Examples of child care, particular to Central Asia, which have been shamed by Western experts are the somek and bishik (these are Kyrgyz names, other Central Asian nations use more or less similar names for them). Bishik is a cradle. It is different from European ones in shape, so that it can be conveniently transported by horse. The most intriguing part is a hole in the middle of the bottom. It is for the somek. Somek is a wooden tube for urine. There are different shapes for boys and girls. The child with a somek on is bundled up and put on one’s back, for a long time, when his father, mother, grandmother or grandfather work around the house, with animals, etc. You can see photos of the Kazakh cradle and Uzbek bishik here.
Western experts advised that a more modern dressing should be used which allows the child to move around freely. Of course, since the fall of the Soviet Union, people are becoming more Westernised. But the problem is that disposable nappies are unaffordable for about 99% of the population of Central Asian countries. In places like the Pamir Mountains, there is plenty of water from snow in the winter, but there is not enough natural fuel to heat the cabin, let alone enough hot water for a child’s bath. Is the practice of using a somek and bishik harmful? We simply do not know. People say that children’s heads may be flat because of somek and bishik use. But is this flatness important for the personal development and health? We do not know.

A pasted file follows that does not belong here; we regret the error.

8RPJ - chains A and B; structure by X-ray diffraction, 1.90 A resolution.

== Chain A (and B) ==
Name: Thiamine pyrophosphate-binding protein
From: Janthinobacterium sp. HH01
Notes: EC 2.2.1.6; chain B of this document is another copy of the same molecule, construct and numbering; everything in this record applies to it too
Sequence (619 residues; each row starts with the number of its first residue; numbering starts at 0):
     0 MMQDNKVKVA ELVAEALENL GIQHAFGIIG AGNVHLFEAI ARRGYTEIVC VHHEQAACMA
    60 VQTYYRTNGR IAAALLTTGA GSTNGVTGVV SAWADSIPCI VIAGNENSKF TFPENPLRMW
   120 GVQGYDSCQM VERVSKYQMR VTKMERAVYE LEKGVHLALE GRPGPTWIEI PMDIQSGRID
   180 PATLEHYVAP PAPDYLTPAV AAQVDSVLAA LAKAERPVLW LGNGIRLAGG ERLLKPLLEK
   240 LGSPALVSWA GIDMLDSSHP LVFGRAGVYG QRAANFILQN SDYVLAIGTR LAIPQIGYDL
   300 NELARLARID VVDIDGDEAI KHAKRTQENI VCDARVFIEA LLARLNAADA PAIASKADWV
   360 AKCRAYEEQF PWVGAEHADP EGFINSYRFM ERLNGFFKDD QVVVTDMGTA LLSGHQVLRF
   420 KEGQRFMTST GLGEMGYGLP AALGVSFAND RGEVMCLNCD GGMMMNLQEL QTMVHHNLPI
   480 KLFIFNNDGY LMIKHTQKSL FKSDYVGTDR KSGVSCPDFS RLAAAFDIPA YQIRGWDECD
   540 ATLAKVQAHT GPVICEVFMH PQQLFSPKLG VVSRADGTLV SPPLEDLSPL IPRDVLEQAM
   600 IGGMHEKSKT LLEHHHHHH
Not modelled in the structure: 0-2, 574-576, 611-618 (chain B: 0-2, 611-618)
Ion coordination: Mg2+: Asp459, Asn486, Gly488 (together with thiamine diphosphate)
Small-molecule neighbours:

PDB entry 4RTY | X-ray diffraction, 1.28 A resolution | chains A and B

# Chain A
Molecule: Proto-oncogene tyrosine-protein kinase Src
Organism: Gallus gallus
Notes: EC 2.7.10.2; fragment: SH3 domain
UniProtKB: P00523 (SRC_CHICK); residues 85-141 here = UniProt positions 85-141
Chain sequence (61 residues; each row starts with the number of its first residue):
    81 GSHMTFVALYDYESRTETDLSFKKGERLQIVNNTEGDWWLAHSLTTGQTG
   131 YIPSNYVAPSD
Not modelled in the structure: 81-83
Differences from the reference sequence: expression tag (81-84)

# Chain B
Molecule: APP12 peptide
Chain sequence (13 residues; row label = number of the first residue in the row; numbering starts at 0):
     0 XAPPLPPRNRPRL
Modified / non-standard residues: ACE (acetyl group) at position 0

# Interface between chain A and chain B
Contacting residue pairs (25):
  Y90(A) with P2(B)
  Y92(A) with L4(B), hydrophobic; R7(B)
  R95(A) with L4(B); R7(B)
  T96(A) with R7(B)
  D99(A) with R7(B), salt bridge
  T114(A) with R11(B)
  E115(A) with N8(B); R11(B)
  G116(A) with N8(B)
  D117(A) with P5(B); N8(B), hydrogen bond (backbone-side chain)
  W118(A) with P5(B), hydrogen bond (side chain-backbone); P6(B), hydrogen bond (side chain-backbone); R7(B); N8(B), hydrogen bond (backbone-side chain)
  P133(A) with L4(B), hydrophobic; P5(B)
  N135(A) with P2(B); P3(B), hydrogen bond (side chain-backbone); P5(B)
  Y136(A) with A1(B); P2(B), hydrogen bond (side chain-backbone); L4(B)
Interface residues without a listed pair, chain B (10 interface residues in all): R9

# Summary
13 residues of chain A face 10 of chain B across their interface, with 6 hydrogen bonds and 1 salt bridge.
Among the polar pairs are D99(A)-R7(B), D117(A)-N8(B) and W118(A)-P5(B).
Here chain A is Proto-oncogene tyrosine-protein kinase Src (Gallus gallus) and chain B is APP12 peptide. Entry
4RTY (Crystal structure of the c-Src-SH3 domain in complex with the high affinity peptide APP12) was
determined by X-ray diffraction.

We know that this practice was very widespread – at least from Iran and Iraq to the Caucasus and to Kazakhstan. But I am mostly interested in the behaviour of people in Central Asia today. Specifically: should modern physicians in Kyrgyzstan recommend their patients abstain from the old practice? To what extent should a good physician insist that families buy disposable diapers instead of milk, meat, and vegetables for the family? In my understanding, specific practices like the somek and bishik are the part of the culture, and they need to be eliminated only if they are harmful. If they are erased by people’s intention to be like Europeans – it is up to them, and it will not be our – physicians’ – responsibility.
What we may offer, is help in the study of the health consequences of these traditional practices, and to recommend abstaining only from harmful ones. Otherwise, the technical support is misaddressed, and is spent on unnecessary interventions, leads to unsustainable changes, and is an imposition on local cultures.
Vasiliy Vlassov is a professor of medicine at the Higher School of Economics, Moscow. His research interests are in epidemiology, evaluation of diagnostic tests, public health, and especially healthcare delivery with scarce resources. He is the co-founder and current president of the Russian Society for Evidence Based Medicine.